“If we want our partners to do something differently, we should make a specific request for a change in their actions, versus stating a negative judgment,” Makepeace said.
So in the example above, you could try saying, “I feel disregarded when you don’t tell me you’re running late. I need you to call ahead of time so I can plan dinner accordingly.”
5. You don’t maintain a life outside the relationship
When you first start dating someone, it’s not uncommon to go through a honeymoon period where you’re spending most of your time together. But after a while, if you’re still focusing all of your energy on your partner while letting your friends, family and other interests fall by the wayside, it could be a bad sign of things to come.
“When couples become too enmeshed, it puts a lot of pressure on the relationship,” Saunders said. “Maintaining the relationship at all costs can become the objective because neither partner has a separate life or support system to fall back on. It can feel like life will end if the relationship does.
To avoid this toxic pitfall, make sure you continue to nurture your identity, interests and meaningful connections outside your romantic relationship.
“It’s important to have time apart on the regular, whether that is time going out doing different things with different people, or simply having weeknights enjoying separate shows or in different rooms involved in different hobbies,” Saunders said.
6. You check your partner’s phone without asking
Sneaking a peek at your partner’s texts or Instagram DMs might seem innocent enough, but it’s actually a violation of their privacy and a sign of underlying issues between you.
“If you’re reliant on accessing your partner’s phone to confirm their faithfulness, it’s a reflection of a large lack of trust within the relationship,” Makepeace said.
It’s reasonable — not suspicious or dishonest — for people in relationships to want to maintain some privacy and autonomy from their partner.
“Many people in relationships desire a bit of their own benign independence,” psychologist Ryan Howes previously told HuffPost. “This isn’t to say they want to separate. They often love their relationships and want them to endure, but they also want a little bit of their lives to themselves ― and this isn’t necessarily a problem.”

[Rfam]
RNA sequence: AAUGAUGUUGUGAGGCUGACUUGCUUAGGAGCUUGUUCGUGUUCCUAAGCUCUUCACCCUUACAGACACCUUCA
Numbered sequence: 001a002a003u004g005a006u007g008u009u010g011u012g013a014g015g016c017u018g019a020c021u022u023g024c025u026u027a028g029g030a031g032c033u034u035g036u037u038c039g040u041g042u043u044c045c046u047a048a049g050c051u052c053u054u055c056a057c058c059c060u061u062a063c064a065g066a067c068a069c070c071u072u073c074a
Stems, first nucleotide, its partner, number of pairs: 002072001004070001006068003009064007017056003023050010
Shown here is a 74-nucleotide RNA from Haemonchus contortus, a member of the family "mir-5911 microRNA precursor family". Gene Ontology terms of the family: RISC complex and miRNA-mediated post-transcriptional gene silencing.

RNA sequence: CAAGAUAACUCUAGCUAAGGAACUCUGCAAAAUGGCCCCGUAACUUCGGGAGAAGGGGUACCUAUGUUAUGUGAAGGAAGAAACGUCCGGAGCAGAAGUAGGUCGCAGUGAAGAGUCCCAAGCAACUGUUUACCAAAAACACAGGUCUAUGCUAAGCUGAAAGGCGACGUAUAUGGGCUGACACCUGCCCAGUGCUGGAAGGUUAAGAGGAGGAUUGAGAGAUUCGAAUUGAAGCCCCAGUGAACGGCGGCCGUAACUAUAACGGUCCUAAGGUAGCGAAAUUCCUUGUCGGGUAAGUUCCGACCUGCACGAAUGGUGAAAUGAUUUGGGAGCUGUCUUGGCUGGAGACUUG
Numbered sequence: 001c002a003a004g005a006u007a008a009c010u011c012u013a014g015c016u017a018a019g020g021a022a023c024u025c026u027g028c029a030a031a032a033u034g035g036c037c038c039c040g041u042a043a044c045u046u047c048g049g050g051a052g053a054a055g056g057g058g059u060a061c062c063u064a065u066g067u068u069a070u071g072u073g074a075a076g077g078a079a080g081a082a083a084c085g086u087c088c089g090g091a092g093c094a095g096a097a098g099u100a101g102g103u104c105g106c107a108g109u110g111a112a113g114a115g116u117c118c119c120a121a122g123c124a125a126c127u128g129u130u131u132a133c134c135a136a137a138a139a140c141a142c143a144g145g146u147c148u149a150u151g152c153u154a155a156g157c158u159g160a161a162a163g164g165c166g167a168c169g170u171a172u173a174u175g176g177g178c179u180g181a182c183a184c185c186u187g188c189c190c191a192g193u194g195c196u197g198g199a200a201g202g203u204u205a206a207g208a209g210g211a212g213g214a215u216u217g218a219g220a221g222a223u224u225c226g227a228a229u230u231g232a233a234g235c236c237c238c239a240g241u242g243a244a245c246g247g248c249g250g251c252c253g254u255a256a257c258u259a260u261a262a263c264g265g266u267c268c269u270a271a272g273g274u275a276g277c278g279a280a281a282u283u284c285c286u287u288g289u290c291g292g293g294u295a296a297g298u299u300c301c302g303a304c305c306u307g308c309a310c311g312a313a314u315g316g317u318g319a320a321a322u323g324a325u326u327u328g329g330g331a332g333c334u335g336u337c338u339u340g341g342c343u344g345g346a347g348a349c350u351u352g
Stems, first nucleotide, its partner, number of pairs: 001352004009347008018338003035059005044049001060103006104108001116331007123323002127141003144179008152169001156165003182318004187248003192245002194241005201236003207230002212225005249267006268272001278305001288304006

Resist the urge to check each other’s devices. Instead, be vulnerable enough to talk about the insecurities that are driving you to snoop in the first place.
7. You make promises you can’t keep
Keeping your word — even when it comes to small things — goes a long way toward building trust and making your partner feel loved and appreciated. Conversely, when you have a habit of saying you’re going to do something and then blowing it off, whether consciously or unconsciously, it can drive a wedge between you and your partner over time.
“This can take any number of forms, from following through on and taking care of the lease expiration on their car, to finishing installing the baseboards in the family room, to emptying the dishwasher daily as promised, to not being ready to go somewhere at the pre-agreed time,” Smith said.
Try setting reminders to complete important tasks in your phone or writing them down in a planner so you don’t forget. Only commit to tasks you know you’ll be able to tackle and give yourself realistic time frames to do so. (In other words, don’t overpromise to try to please your partner.) And if it looks like you’re not going to be able to get it done, then let your partner know as soon as you can.
“Explain exactly why you’re unable to follow through,” relationship writer Sheri Stritof wrote for Verywell Mind. “Make this sort of situation the exception, not the rule, especially as you’re working to build trust.”
- Wong DW, Hall KR, Justice CA, Wong L (2014). Counseling Individuals Through the Lifespan. Sage Publications. p. 326. ISBN 978-1483322032.